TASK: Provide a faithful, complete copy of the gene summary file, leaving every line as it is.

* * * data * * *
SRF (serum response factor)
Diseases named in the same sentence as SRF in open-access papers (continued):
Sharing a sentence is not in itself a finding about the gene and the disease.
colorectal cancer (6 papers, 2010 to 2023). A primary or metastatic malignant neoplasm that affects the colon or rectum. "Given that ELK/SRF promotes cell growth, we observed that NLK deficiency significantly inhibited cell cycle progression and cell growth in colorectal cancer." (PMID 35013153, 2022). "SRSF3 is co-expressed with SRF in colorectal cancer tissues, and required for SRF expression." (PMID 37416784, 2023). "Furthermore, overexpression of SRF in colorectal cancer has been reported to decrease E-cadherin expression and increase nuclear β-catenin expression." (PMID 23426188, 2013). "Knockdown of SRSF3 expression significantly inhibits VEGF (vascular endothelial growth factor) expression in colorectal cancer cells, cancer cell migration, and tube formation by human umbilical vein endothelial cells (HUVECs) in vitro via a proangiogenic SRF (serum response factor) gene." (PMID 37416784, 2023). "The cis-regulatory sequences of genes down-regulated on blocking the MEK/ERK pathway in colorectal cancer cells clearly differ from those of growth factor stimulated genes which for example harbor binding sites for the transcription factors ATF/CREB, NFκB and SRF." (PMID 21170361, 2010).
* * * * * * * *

SRF (serum response factor)
Diseases named in the same sentence as SRF in open-access papers (continued):
Sharing a sentence is not in itself a finding about the gene and the disease.
colorectal cancer (6 papers, 2010 to 2023). A primary or metastatic malignant neoplasm that affects the colon or rectum. "Given that ELK/SRF promotes cell growth, we observed that NLK deficiency significantly inhibited cell cycle progression and cell growth in colorectal cancer." (PMID 35013153, 2022). "SRSF3 is co-expressed with SRF in colorectal cancer tissues, and required for SRF expression." (PMID 37416784, 2023). "Furthermore, overexpression of SRF in colorectal cancer has been reported to decrease E-cadherin expression and increase nuclear β-catenin expression." (PMID 23426188, 2013). "Knockdown of SRSF3 expression significantly inhibits VEGF (vascular endothelial growth factor) expression in colorectal cancer cells, cancer cell migration, and tube formation by human umbilical vein endothelial cells (HUVECs) in vitro via a proangiogenic SRF (serum response factor) gene." (PMID 37416784, 2023). "The cis-regulatory sequences of genes down-regulated on blocking the MEK/ERK pathway in colorectal cancer cells clearly differ from those of growth factor stimulated genes which for example harbor binding sites for the transcription factors ATF/CREB, NFκB and SRF." (PMID 21170361, 2010).